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Question DetailsAsked on 8/7/2014

Sewer line repair: reroute or trench and replace?

We have several breaks in our sewer line for our home. The home is on a slab and piping is PVC. We've had 5 quotes. 3 Companies want to tunnel and replace the pipes. 1 wants to spot repair (looking at repairing 5 breaks), the 5th company has suggested rerouting the plumbing. This would require tunneling to a bath located in the center of the home, and rerouting the plumbing from the master bath to the back yard, along the side of the home, and wrapping around to tie into the city line.

Rerouting is significantly cheaper, however the idea sounds a bit rediculous. What should be my concerns going with this method?

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2 Answers

0
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With 5 breaks, I certainly would not trust any of it - you either got some bad pipe, or you have some real movement going on there.


IF - and that is a big IF - you can reroute around the house and still have acceptable slope on the pipe, AND put cleanouts at each corner of the house to facilitate future cleaning, I would go with the reroute to get it out from under the slab - running just one stub branch to the central bath with the best slope possible to the reroute, and making sure a cleanout is installed in the house for that branch too.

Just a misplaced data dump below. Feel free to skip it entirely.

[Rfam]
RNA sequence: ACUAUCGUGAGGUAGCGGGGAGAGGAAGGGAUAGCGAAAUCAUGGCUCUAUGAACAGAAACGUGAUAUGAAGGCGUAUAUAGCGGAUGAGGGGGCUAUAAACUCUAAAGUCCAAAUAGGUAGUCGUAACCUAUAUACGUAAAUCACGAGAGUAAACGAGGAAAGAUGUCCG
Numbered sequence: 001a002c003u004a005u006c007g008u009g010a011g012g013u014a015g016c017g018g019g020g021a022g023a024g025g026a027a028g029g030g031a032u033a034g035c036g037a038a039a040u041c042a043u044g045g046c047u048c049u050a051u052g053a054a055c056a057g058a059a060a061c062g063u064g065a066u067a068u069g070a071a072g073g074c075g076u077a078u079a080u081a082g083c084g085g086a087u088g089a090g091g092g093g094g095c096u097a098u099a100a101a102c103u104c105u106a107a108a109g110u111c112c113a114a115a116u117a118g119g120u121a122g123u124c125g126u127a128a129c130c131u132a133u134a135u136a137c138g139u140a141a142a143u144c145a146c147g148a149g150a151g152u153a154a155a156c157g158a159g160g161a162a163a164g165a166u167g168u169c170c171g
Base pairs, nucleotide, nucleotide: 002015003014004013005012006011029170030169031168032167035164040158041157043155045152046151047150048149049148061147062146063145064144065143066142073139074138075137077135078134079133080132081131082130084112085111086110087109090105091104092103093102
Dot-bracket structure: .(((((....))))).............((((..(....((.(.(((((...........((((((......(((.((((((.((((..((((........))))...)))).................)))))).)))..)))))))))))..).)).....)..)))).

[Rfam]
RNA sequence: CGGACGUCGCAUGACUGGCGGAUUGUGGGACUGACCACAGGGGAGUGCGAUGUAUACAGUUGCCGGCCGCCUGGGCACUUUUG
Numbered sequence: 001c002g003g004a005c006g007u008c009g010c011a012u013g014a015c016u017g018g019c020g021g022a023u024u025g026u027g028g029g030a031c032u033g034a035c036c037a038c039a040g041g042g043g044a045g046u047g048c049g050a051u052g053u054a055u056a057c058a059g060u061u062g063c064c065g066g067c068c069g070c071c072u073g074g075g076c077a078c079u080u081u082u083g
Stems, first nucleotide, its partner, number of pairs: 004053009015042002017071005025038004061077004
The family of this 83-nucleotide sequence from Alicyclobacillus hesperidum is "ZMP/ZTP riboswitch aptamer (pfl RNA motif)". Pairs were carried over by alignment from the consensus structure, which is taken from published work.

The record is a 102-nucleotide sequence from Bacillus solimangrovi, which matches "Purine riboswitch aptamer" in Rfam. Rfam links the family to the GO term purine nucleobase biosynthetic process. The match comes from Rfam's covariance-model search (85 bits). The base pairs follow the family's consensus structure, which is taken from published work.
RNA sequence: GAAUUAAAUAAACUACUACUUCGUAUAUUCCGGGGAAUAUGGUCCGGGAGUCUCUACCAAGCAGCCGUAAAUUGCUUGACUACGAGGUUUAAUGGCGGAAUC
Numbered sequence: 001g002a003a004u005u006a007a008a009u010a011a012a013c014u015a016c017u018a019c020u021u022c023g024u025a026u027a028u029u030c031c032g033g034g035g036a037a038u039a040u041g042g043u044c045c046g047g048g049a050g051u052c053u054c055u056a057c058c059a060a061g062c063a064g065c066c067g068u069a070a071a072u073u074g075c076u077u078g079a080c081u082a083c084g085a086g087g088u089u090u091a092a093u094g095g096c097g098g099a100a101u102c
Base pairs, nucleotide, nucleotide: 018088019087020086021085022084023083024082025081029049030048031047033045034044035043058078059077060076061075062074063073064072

If your run to the street (and consider both streets for possible connection with shortest run if on the corner) would be too flat with the reroute, then sounds like you are stuck with installing new lines under the slab. I am not at all keen on the "tunnelling" idea if more than a half dozen or so feet under the slab because there is no way they are going to get the tunnel compacted right, possibly leading to cracking o the slab and foundation. I would consider pipe bursting to put the new line in instead, or cutting the slab, trenching the lines in, and putting in replacement rebar and reconcreting instead of tunneling. However- if they mean horizontal drilling when they say tunneling, OK - but usually more expensive than bursting or cutting through the slab.


My recommendation - depending on what your city allows - if you are going with PVC require heavy-wall, and if you can use smooth-bore (not the corrugated) HDPE I would do that if allowed - or go with cast iron, because my experience with PVC over the years is dismal - MANY PVC failures, mostly apparently due to embrittlement over time or defective plastic in the first place. I have seen PVC sewer pipe "flow" with time and load to a totally flat pancake, and also seen it get so brittle that you can rap it with a screwdriver handle and it shatters, so my recommendation is go with something tougher if you can, at least for the under-slab portion at a minimum.

Answered 5 years ago by LCD

0
Votes

You can use a company that installs a linner to fix existing pipes. I am getting quotes from http://pipelt.com/. This is a non invensive process, it may be expensive but worth the hassle of trenching your entire house.



Answered 2 years ago by killera




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